Aim: To improve the quality of teaching and learning by having middle leaders lead regular subject-specific in-school continuing professional development (CPD). To maintain a consistent focus on successful assessment for learning and to improve school CPD by using students’ own research on the quality of learning.
Background: After the 2008 Ofsted inspection, which assessed the school as Good overall with many Outstanding features, it was decided to harness colleagues’ latent enthusiasm for their subjects to balance the effects of constant curriculum change and inspection pressure.
Year 1: The “Blue Sky” database system was implemented to collect and monitor lesson observation grades and CPD feedback. All staff took part in Teacher Learning Communities with an in-depth focus on pedagogy. 75% of staff took part in peer observations to reflect and improve upon current practice. A team of four early-career teachers were trained in the latest research into good learning and developed this with staff within subject areas.
Year 2: Four of the best heads of department were appointed to the Senior Leadership Team to strengthen the leadership of subject-specific training. 80% of staff took part in peer observation. Two departments (English and Science) shared subject-based CPD at curriculum heads’ meetings. All members of the English, Geography and Mathematics departments used lesson DVDs to discuss effective subject-based teaching and learning.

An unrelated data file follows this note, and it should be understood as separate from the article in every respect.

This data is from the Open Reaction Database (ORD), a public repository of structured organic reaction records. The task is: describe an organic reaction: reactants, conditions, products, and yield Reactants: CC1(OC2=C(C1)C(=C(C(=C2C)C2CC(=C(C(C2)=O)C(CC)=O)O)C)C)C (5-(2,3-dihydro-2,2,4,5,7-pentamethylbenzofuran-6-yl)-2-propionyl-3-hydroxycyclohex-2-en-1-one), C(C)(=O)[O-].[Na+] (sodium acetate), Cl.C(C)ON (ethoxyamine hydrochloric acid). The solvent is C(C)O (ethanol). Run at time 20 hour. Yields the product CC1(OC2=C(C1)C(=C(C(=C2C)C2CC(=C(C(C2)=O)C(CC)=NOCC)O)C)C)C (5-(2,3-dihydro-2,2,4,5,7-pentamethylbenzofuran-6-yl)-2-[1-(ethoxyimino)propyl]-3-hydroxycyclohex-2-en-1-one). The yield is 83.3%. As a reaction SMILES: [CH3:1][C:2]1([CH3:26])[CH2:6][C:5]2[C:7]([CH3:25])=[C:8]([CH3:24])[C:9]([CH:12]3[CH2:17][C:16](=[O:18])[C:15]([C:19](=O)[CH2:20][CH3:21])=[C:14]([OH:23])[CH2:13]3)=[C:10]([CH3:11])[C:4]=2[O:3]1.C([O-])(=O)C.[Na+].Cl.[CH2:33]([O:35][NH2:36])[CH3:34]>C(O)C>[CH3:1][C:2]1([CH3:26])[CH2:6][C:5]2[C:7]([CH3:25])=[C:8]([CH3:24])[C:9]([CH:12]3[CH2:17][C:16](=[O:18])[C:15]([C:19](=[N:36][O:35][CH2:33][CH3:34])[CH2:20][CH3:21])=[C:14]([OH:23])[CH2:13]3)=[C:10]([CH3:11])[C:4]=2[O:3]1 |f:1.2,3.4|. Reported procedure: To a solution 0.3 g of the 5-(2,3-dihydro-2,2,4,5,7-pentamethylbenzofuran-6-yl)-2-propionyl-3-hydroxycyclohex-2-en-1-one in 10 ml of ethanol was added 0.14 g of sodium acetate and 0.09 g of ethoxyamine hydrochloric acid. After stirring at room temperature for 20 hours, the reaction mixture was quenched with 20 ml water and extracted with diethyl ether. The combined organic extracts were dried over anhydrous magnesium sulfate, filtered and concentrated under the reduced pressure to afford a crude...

Year 3: A new student academic council was established to carry out a teaching and learning research project. The student inquiry, Agency, voice and participation, was presented to colleagues and the feedback from teaching colleagues was the most positive ever received. The training students and staff received in research methodology from Canterbury Christchurch University provided students with important additional skills and strengthened our local university links. Over half of the subject leaders led a staff CPD session despite timetabling and time constraints.
Year 4: Student action research projects were extended. An online survey of staff perception on improvements to the school’s performance management (PM) system was conducted, including views on the accreditation of staff CPD contributions within performance management.
Evidence: Subject reviews, lesson observations, staff surveys, student research.
Impact: Lessons assessed Good/Outstanding increased over 3 years from 85% to 91% (with 50% Outstanding). In Year 4 Ofsted inspectors rated the school as Outstanding in all areas and praised the “innovative” approach to school-led CPD. 83% of staff agreed that teacher learning communities had supported improvements in practice and implementation of new learning strategies. 93% also agreed that it had been useful to meet regularly with staff from other departments.
Reflections: Giving our teachers responsibility for delivering CPD helped produce the strong professional learning culture that we have now. Our new student academic council has been a great success, with senior students given the opportunity to present their findings to staff. Middle leaders’ involvement in our performance management moderation committee also helped us to build trust as it represents our commitment to our self-improving school.
Contact: Simon Decker, email@example.com